Meet Kalyn Lee. 2020’s Rookie Teacher of the Year, out of Miami Carol City High School. And she is putting that honor into action, with important ideas on how Miami schools can be on the forefront of anti-racism, starting in schools. MDCPS is one of the largest counties in the country, serving over 350,000 students. The vast majority of those students are Hispanic and Black, and at Carol City High specifically is 86% Black. Regardless, anti-racism education is meant to and should be for everyone–including teachers. Kalyn has taken it upon herself to share her ideas on how MDCPS can address anti-racism education, and now that city commissioners have voted to officially put it in place, we’re sharing her thoughts below.
In her own words: “It is imperative that the district urgently consider how to address policing within school, specifically schools that reflect the population of our Trayvon Martins, Breonna Taylors and George Floyds.” She also calls on teachers and administrators to “educate on tolerance, and anti-racism when the very institution designed to implement those lessons is silent?”
Read on for Kalyn’s remedies and ideas on how to show support, to do something- starting with healing conversations, that would ultimately transform how things are currently done.
- Assemble a Black Education Town Hall. Let Black parents, students, and teachers discuss the issues they experience within the classroom and brainstorm possible solutions.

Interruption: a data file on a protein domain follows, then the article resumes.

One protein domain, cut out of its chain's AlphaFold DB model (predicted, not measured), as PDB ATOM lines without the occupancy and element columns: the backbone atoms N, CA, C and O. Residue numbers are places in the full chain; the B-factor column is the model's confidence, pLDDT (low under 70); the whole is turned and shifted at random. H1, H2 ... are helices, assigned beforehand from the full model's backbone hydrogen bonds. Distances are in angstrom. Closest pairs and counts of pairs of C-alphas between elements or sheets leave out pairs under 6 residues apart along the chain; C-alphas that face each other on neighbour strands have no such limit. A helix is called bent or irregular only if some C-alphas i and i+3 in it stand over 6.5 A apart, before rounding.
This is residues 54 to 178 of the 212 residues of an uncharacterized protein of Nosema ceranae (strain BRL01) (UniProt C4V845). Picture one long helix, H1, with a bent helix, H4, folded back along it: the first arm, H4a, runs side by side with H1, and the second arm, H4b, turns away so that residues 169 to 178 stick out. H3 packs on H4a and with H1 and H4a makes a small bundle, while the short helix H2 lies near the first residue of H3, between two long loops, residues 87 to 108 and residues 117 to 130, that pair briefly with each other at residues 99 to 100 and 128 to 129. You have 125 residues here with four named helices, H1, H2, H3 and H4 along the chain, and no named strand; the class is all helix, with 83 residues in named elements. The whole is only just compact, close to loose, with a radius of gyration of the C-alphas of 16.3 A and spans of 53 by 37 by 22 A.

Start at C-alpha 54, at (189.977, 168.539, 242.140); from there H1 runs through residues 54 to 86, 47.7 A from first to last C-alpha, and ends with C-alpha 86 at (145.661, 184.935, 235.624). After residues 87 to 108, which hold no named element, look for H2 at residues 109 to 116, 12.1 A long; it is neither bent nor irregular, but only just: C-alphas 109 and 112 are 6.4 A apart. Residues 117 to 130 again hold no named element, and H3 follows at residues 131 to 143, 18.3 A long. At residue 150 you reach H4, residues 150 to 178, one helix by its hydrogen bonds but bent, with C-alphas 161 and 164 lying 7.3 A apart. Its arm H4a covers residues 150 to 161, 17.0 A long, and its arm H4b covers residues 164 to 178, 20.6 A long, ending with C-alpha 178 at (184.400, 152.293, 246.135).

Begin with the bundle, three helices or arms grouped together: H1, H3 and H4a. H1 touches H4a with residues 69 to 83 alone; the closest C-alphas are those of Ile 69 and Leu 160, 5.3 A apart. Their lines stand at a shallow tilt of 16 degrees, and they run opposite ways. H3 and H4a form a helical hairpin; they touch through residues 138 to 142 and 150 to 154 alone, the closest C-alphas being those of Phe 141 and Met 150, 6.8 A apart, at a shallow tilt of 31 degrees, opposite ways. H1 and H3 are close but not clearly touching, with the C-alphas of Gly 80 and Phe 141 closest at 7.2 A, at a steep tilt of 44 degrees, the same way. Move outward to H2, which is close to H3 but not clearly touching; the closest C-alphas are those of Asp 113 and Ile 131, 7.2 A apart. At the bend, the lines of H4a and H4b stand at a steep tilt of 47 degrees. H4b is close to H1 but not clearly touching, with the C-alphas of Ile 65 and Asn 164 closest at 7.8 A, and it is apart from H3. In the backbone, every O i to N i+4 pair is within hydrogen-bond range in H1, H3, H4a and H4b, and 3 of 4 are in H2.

- Implement an anti-racism professional development endorsement. This may be a requirement for all faculty and administration. Since children learn values from adults, we must equip the adults to teach anti-racism.
- Teach Black history. Since 10th grade students are not required to take a history class, a racial justice curriculum can be created and implemented for all 10th grade students.
- Create equitable class size regulations and stop paying fines to exceed class size caps. Students who are vulnerable and below grade level need a much lower class-size cap, as these students require more one-on-one attention.
- Provide books and technology for students to take home. If students’ coursework is primarily online, we need to ensure that they have the resources to adequately it.
- Fund school libraries and media centers. Miami Carol City Senior High School, for example, has not had a fully functioning library that students can use for research or printing for approximately four years.
- Increase sub funds for lower-income schools. This will allow for teachers to attend teacher professional development opportunities, which can better teacher efficacy.
- Make our schools safe. During the 2019-2020 school year, Miami Carol City Senior High School requested for teachers to search for a student and failed to inform teachers that the student was in possession of a loaded firearm.
- Provide basic hygiene funds. Provide sanitation accommodations so that Black schools can consistently afford toilet paper, cleaning supplies, and soap in the bathrooms to reduce the spread of germs, infections, and diseases like COVID-19.
- Offer the same rigorous courses that exist in the schools of our counterparts. We need to offer dual-enrollment core classes that can transfer to colleges once our students graduate. If the teachers are not credentialed to teach the class, then bus students to take class on nearby college campuses so that students can have an equitable high school experience.